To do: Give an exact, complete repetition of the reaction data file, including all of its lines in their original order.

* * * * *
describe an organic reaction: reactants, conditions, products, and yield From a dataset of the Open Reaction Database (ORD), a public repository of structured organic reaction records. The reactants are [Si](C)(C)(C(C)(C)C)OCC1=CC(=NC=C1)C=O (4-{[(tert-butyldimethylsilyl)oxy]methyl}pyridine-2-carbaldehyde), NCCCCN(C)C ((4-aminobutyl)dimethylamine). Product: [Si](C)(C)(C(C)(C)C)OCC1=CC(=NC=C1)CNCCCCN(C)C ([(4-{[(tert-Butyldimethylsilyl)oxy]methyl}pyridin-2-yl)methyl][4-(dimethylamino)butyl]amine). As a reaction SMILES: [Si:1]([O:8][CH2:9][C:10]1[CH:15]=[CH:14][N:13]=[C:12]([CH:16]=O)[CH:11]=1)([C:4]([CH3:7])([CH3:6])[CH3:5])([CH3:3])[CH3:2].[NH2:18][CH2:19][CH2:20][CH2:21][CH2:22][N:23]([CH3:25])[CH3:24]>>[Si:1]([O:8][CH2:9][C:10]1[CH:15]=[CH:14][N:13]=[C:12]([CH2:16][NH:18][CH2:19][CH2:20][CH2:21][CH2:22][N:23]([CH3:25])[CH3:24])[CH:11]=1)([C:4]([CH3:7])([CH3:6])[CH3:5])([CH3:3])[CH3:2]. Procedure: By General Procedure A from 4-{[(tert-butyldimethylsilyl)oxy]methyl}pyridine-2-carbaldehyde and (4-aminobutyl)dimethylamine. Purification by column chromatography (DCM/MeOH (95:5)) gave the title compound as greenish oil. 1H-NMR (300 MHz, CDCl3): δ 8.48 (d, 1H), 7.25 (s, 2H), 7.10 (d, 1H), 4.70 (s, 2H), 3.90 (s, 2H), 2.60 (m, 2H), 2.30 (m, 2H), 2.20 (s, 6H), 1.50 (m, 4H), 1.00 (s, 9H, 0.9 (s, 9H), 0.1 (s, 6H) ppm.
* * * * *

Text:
describe an organic reaction: reactants, conditions, products, and yield From a dataset of the Open Reaction Database (ORD), a public repository of structured organic reaction records. The reactants are [Si](C)(C)(C(C)(C)C)OCC1=CC(=NC=C1)C=O (4-{[(tert-butyldimethylsilyl)oxy]methyl}pyridine-2-carbaldehyde), NCCCCN(C)C ((4-aminobutyl)dimethylamine). Product: [Si](C)(C)(C(C)(C)C)OCC1=CC(=NC=C1)CNCCCCN(C)C ([(4-{[(tert-Butyldimethylsilyl)oxy]methyl}pyridin-2-yl)methyl][4-(dimethylamino)butyl]amine). As a reaction SMILES: [Si:1]([O:8][CH2:9][C:10]1[CH:15]=[CH:14][N:13]=[C:12]([CH:16]=O)[CH:11]=1)([C:4]([CH3:7])([CH3:6])[CH3:5])([CH3:3])[CH3:2].[NH2:18][CH2:19][CH2:20][CH2:21][CH2:22][N:23]([CH3:25])[CH3:24]>>[Si:1]([O:8][CH2:9][C:10]1[CH:15]=[CH:14][N:13]=[C:12]([CH2:16][NH:18][CH2:19][CH2:20][CH2:21][CH2:22][N:23]([CH3:25])[CH3:24])[CH:11]=1)([C:4]([CH3:7])([CH3:6])[CH3:5])([CH3:3])[CH3:2]. Procedure: By General Procedure A from 4-{[(tert-butyldimethylsilyl)oxy]methyl}pyridine-2-carbaldehyde and (4-aminobutyl)dimethylamine. Purification by column chromatography (DCM/MeOH (95:5)) gave the title compound as greenish oil. 1H-NMR (300 MHz, CDCl3): δ 8.48 (d, 1H), 7.25 (s, 2H), 7.10 (d, 1H), 4.70 (s, 2H), 3.90 (s, 2H), 2.60 (m, 2H), 2.30 (m, 2H), 2.20 (s, 6H), 1.50 (m, 4H), 1.00 (s, 9H, 0.9 (s, 9H), 0.1 (s, 6H) ppm.